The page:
The Drosophila melanogaster YA protein is a maternally provided nuclear lamina component that is essential during the transition from meiosis to mitosis at the beginning of embryogenesis. Localization of YA to the nuclear envelope is required for its function; this localization is cell cycle- dependent during embryogenesis. Here we show that the ability of YA to enter nuclei is modulated during development. In developing egg chambers, YA protein is made but excluded from nuclei of nurse cells and oocytes; upon egg activation, YA acquires the ability to enter nuclei and becomes incorporated into the nuclear lamina in unfertilized eggs and embryos. This localization switch correlates with changes in the phosphorylation state of YA. YA in ovaries is hyperphosphorylated relative to YA in unfertilized eggs and embryos. Through site-directed mutagenesis, we identified 443T, a potential phosphorylation site for both cyclin-dependent protein kinase and mitogen-activated-protein kinase, as one of the sites likely involved in this developmental control. Our results suggest that phosphorylation plays a role in modulating the localization of YA during development. A model for developmental regulation of the nuclear entry of YA is proposed and implications for understanding Drosophila egg activation are discussed.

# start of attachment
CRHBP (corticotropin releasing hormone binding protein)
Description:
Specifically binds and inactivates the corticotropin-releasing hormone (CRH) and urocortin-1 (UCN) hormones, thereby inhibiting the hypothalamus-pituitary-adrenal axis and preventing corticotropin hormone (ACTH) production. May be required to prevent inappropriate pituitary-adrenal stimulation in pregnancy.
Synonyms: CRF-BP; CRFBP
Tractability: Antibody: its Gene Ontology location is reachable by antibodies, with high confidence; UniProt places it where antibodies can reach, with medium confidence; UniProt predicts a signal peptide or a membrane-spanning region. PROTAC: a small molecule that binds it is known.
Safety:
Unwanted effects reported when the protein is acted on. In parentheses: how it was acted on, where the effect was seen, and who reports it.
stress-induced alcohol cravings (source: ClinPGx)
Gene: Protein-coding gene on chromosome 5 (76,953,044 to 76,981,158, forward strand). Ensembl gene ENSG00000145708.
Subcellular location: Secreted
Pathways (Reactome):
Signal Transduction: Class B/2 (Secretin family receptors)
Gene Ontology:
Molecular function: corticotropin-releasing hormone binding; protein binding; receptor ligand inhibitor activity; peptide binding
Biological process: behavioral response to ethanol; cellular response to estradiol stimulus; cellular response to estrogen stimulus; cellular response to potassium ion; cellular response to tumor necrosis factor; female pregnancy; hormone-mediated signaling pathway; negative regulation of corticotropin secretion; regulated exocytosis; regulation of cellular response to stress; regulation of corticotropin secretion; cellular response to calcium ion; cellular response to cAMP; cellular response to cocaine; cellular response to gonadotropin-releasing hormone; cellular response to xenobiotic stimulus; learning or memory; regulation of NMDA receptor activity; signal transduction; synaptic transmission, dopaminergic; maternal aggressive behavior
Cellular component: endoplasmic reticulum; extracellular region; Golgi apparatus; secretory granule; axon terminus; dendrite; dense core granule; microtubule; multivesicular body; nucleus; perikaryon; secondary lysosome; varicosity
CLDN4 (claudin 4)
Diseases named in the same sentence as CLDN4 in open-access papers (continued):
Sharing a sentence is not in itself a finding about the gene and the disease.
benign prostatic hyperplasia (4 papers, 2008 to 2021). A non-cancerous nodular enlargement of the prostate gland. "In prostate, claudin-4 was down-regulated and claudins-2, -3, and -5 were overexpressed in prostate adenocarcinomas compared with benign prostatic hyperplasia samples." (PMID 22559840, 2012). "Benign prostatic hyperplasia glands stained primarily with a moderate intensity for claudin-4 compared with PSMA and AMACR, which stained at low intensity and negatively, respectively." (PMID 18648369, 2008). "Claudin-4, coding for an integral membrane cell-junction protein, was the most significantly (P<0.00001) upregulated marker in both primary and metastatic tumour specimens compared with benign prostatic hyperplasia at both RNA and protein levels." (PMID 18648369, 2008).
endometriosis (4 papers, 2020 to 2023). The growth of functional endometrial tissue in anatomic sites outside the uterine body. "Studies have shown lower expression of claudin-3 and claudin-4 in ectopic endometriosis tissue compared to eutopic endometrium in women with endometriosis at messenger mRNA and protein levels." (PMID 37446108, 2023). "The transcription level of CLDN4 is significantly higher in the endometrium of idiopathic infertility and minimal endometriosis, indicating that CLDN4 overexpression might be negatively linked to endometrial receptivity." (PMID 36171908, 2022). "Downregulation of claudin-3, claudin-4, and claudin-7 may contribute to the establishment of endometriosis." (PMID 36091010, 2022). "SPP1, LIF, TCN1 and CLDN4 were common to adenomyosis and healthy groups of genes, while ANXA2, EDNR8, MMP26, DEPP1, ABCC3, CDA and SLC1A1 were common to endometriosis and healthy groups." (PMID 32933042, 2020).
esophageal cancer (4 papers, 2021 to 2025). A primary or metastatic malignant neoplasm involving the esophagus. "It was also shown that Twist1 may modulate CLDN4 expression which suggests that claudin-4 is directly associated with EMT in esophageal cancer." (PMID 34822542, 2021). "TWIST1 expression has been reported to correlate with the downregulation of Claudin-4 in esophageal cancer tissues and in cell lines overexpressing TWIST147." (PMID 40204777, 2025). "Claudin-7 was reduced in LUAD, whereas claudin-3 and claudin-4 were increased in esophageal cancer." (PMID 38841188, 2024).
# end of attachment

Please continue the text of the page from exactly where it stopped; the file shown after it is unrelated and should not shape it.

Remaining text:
All Science Journal Classification (ASJC) codes
- Molecular Biology
- Developmental Biology
- Cell Biology